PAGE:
In other words, stop rushing and slow down.
At Stress School, we use a concept called stress load to calculate the total amount of stress you are under. Each variable in the formula represents a factor in your overall stress level. Its is calculated as:
Stress Load = significance x volume x velocity x time
My previous post focused on the volume variable of your stress load. This post focuses on velocity.
Velocity accounts for both the speed at which you are doing things as well as the speed at which stressful stimuli are coming at you (texts, emails, natural disasters, etc). Simply put, the faster you are trying to get things done, also known as rushing, and the more shit that comes at you over any given period of time greatly amplifies the neurological and physiological experiences of stress.
When your brain’s perception is that a resource is scarce (whether that be money, food or time), it responds to that perception of scarcity as a survival threat and then activates its very limited catalog of survival responses. When it comes to the normal responsibilities of live and getting shit done without having a panic attack, these responses are not helpful.
For example, as I write this post, my 22 month old daughter is napping. I have to get on and off this soap box quick if I want to get it done within that window. As such, I am benefitting from the positive effect of the stress with added focus but I am also noticing the negative effects of shallowness of breath and tightening of my shoulders.
The Paradox of Rushing
Fortunately, I am writing a f*cking blog post about Going 5% Slower and as I allow myself to do that, to ease my pace just a little, my stress response instantly lowers, my breath deepens, my shoulders relax and – believe it or not – my typing is improving so that I am making fewer errors and actually being more productive.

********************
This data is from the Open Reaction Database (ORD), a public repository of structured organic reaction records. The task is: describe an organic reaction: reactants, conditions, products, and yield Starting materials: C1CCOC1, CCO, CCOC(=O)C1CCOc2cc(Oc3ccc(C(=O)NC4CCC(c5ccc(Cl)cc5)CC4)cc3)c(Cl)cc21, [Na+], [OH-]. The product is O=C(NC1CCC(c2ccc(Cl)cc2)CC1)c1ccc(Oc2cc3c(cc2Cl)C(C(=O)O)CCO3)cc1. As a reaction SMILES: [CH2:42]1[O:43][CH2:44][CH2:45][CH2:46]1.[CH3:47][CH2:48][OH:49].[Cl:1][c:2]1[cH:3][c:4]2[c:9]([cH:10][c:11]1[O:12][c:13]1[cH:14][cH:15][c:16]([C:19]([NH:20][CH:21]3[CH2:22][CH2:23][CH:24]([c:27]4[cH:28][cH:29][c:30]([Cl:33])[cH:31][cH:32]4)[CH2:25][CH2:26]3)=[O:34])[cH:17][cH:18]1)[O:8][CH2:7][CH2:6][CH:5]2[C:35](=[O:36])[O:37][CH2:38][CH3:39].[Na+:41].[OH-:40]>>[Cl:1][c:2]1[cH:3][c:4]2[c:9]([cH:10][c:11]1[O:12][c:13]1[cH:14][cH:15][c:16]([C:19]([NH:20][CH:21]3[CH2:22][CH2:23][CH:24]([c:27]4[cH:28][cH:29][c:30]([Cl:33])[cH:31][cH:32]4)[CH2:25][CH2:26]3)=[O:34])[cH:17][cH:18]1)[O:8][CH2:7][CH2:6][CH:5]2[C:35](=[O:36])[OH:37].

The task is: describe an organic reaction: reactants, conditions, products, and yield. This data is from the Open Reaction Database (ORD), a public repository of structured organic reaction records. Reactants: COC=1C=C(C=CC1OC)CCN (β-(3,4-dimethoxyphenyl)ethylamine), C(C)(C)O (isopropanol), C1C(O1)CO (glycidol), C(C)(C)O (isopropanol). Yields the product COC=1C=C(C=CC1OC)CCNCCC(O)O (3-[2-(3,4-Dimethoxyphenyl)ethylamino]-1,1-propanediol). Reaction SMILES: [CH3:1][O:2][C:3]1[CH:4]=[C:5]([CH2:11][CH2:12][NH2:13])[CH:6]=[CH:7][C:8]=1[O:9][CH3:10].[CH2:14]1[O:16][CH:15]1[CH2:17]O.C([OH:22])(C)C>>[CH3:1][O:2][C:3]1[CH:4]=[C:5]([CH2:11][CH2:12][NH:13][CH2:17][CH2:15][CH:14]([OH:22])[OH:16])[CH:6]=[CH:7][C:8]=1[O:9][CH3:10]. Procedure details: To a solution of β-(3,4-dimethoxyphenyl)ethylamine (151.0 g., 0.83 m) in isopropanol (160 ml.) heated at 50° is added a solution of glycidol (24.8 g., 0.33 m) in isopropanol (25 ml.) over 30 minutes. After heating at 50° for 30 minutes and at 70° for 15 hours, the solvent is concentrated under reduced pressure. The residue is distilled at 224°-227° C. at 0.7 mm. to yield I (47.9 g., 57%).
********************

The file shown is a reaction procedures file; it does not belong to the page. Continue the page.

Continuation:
In our modern world, despite the “convenience” of technology, we are paradoxically burdened with more and more shit to do. The effects of this never ending and ever increasing amount of shit on our stress load calculation is generating unsustainable loads which is destroying our physical and mental health not to mention the quality of our lives.
Stress School and its Integrative Stress Management approach exists to combat this. And for today, I offer you the simple but profound advice to slow down 5%. Doing so is a matter of self-awareness, attitude and applying the Do 5% Less tactic.
Here is the “how to”:
1) Feel: Pay attention to your body. If you feel tense, it is very likely you are at max velocity. Its time to slow down.
2) Attitude: Going 5% slower is a body language, an attitude and perspective. Sit up right or lean back, just a little bit (definitely don’t hunch forward). Slow your fingers down on the keyboard by just a hair. Walk from point A to point B briskly but not urgently. Imagine that you are cruising on a chopper, not a ninja motorcycle. Channel a whisper of your inner Big Lebowski. Let yourself know on a deep level that “its OK, I can take a breath, its all going to get done. Moving so fast that I are not breathing is not going to help.”
3) Do 5% Less. It is hard to Go 5% Slower when you always have too much shit to do. Go through the exercises in the Do 5% Less exercise to actually delete, defer or delegate some of your responsibilities. That way, your brain won’t perceive that its trapped in scarcity and your survival response won’t activate.
For more tips to reduce your stress load, visit my Youtube channel.